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20 responses to “The Indiana Religious Freedom Law, the Pizza Parlour and What it Says About the Church

  1. This last Sunday, Easter, we had a nice, hip looking couple come to our gathering. Before things started, as we were chatting, the man said something to the effect of "I’m just going to come right out and ask it. Where does this community stand on gay marriage?" I was immediately uncomfortable- it felt like an interview question. Turns out it was.
    The follow up was "We’ve been at such and such a church for 6 months and their position is ‘Everyone should be celibate until marriage.’ What’s yours?"
    I did my best to answer both questions carefully and pastorally- but apparently my answers didn’t match up with what they wanted to hear. They were gone before we even started.
    Later, after the gathering, I was thinking about how upsetting to me this was- to have our whole community judged and dismissed on the basis of two questions asked and answered by one person in the community (albeit one in leadership). I was especially sad because while I don’t know for sure, I have a feeling that couple missed out on worship on Easter Sunday. I imagine they could have found another community that hadn’t yet started their service, but I kind of doubt it. Worse, their entire image of our community now centers on how we handle the issue of sexuality- not how we love God, preach the Gospel, serve the poor, love and serve each other and all the myriad things that make up "Church."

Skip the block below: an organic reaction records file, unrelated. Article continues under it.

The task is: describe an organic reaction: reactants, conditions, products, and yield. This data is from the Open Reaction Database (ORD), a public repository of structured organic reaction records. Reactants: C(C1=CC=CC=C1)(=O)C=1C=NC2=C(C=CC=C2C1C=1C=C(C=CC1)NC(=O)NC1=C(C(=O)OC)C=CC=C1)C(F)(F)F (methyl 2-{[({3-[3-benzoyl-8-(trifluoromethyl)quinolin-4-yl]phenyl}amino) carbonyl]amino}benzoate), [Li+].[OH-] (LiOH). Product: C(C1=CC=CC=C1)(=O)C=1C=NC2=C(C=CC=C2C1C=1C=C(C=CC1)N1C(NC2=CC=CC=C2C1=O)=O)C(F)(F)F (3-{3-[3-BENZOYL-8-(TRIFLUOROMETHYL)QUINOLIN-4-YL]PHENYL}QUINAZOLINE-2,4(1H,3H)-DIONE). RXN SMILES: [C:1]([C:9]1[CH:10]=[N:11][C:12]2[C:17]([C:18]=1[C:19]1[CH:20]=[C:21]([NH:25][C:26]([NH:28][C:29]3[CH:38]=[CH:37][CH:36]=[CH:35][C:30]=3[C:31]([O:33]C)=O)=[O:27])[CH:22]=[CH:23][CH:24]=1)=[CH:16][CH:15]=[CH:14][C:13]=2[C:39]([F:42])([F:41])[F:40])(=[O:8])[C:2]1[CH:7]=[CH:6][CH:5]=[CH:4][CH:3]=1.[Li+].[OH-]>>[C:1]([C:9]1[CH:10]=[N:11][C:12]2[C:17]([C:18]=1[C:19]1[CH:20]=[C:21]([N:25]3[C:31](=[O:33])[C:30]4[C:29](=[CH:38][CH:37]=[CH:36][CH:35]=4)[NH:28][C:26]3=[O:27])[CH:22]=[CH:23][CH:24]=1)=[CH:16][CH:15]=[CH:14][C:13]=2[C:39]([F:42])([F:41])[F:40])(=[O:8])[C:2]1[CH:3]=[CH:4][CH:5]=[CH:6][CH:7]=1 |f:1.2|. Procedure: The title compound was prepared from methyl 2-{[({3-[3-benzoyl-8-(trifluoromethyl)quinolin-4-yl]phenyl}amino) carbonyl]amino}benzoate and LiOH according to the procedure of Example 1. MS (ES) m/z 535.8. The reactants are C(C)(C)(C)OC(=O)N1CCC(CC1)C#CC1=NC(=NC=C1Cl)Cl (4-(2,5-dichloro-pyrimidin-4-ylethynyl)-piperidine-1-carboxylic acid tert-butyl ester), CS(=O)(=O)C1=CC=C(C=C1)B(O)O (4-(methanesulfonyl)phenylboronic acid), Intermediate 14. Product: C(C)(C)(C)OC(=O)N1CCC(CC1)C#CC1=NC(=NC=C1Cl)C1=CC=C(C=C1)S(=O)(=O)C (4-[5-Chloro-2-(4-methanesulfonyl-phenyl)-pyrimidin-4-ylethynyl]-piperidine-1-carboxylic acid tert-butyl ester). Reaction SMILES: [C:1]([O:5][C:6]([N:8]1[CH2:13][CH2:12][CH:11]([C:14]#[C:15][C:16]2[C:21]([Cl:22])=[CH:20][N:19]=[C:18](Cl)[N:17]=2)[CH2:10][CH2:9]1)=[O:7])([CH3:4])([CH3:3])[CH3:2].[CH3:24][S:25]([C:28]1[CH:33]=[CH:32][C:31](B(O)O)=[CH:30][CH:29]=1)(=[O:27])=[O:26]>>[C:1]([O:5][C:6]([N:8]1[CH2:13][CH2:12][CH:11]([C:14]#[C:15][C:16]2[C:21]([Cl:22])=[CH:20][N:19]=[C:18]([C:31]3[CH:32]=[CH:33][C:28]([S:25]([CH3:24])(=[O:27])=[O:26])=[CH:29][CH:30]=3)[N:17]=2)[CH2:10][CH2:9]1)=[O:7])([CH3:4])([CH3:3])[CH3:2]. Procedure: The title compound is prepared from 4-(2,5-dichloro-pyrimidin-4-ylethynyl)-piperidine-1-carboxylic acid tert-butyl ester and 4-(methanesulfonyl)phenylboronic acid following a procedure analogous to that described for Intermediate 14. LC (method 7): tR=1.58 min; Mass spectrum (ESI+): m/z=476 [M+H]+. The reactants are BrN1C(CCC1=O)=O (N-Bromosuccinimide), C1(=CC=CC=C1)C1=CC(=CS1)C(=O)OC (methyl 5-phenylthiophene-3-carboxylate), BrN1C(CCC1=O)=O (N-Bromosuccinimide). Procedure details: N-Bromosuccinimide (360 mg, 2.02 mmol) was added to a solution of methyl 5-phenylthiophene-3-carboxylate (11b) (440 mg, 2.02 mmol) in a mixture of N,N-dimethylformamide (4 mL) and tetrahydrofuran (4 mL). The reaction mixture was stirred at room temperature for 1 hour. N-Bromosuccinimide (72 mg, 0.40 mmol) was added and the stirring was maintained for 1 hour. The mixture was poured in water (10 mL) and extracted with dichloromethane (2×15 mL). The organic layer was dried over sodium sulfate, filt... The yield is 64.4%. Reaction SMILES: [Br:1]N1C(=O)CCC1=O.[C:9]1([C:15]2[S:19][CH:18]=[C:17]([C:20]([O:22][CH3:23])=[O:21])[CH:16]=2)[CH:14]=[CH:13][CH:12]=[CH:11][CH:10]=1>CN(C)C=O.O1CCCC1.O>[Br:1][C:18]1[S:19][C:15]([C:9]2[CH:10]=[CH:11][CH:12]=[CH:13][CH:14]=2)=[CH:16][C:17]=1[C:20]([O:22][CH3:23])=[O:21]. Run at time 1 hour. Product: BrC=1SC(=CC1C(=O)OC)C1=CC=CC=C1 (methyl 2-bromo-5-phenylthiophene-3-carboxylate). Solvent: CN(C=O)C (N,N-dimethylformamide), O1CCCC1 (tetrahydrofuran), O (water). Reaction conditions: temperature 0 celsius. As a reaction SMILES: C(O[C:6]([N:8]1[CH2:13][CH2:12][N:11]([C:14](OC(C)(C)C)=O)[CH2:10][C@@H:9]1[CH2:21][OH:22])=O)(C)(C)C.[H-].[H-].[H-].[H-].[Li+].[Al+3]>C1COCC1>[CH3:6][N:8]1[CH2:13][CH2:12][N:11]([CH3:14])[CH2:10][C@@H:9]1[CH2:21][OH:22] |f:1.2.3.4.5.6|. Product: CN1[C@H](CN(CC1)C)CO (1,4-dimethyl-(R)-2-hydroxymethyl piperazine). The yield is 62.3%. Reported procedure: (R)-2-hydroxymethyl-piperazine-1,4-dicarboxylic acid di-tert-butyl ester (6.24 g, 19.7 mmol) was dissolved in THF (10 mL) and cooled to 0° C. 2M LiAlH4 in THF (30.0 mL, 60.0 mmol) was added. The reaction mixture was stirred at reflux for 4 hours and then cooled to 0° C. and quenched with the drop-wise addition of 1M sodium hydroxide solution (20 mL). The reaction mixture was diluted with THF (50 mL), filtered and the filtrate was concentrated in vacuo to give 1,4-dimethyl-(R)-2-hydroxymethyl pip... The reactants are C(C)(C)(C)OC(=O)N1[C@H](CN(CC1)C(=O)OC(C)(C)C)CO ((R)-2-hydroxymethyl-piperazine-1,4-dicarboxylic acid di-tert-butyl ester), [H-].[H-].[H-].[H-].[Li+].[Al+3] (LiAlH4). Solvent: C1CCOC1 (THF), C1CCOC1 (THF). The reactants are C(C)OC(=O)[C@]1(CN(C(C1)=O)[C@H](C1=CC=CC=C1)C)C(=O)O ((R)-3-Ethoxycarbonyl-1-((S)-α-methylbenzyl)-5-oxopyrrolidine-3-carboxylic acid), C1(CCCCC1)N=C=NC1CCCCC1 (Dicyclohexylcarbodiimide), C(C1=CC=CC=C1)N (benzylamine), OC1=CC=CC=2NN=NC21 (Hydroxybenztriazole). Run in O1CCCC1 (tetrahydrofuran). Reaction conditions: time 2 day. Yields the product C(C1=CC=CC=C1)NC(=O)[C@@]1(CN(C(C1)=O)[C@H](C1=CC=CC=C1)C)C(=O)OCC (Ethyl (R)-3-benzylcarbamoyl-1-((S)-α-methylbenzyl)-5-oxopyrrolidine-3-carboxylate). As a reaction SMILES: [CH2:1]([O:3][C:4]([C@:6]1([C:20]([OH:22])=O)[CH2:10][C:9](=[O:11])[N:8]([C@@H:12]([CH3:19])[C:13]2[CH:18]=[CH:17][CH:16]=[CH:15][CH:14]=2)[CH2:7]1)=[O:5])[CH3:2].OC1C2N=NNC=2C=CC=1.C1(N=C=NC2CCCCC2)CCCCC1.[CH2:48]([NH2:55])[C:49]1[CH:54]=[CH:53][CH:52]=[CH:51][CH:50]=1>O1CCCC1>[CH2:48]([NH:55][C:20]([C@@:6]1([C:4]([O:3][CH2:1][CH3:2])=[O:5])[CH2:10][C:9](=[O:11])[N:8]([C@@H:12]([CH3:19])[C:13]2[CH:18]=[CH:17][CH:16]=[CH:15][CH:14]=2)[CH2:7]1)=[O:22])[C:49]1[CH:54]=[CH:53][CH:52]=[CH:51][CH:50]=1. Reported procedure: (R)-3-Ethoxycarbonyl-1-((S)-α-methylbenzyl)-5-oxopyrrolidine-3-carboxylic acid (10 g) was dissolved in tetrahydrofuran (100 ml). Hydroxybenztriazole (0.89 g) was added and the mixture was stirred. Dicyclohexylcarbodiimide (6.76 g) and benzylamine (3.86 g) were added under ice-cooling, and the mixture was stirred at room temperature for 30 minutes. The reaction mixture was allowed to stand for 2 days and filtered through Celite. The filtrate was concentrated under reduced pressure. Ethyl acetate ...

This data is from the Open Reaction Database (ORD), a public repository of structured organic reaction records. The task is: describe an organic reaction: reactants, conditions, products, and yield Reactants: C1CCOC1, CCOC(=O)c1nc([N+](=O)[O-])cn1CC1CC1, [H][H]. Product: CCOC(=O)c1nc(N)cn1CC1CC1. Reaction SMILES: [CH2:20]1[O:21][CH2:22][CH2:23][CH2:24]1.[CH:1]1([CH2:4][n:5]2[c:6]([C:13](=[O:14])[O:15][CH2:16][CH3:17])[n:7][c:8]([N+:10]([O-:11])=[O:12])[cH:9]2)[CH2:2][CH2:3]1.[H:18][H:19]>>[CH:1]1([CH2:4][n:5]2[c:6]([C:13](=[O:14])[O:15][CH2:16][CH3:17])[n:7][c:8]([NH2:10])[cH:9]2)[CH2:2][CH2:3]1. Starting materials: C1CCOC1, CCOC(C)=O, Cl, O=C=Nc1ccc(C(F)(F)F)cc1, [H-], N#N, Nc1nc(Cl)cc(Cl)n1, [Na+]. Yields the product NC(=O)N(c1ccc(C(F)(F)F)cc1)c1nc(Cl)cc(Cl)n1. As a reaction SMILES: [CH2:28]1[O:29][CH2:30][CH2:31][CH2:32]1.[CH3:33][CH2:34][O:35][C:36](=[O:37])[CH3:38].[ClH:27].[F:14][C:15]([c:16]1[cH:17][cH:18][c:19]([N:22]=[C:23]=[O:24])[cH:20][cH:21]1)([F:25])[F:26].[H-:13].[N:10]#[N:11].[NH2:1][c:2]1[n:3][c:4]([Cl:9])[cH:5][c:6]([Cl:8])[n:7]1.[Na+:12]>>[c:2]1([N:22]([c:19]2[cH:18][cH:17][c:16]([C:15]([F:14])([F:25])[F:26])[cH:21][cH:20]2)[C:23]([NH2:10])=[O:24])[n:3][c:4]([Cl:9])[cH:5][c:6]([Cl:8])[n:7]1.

Just sex.
    At that moment, I decided to never, ever answer that question again outside of relationship. I’ll tell people this story and invite them to journey with us as a community, learn who we are, what we’re about, who the Jesus is we serve and follow, and if they are still wondering, I’ll take a crack at their question in 6 months or so.

  2. Bob,

    I am glad you shared your story. It is not popular to follow the pattern you have not adopted, but it is one I am confident traveling.

  3. Bob-
    That makes perfect sense. It has occurred to me several times that my response would differ according to the relationship I have with the questioner. Maybe that’s why Jesus answered so many questions with questions of his own. Context and relationship do matter.
    Nancy S.

  4. So how does this position ("Resist. Be present. Listen") you’ve articulated here not become the new position to defend – a new angle in the antagonism? In other words, why are we still talking about the pizza parlor?

  5. Bonhoeffer called the work of the community of disciples to be one of Stellveretung (literally, standing-in-between) often translated redemptive vicarious action. It does require a space-making for the gift of peace.

  6. Bob, to minimize their concerns as simply being about "just sex" reveals something to me. It exposes that you’ve bought into one side of the issue…that you’ve bought into an ideology, rather than transcending the conversation. Human sexuality and genderedness isn’t about "just sex." If someone came to your church and wanted to know how you supported new families or support single folks, would your response be the same?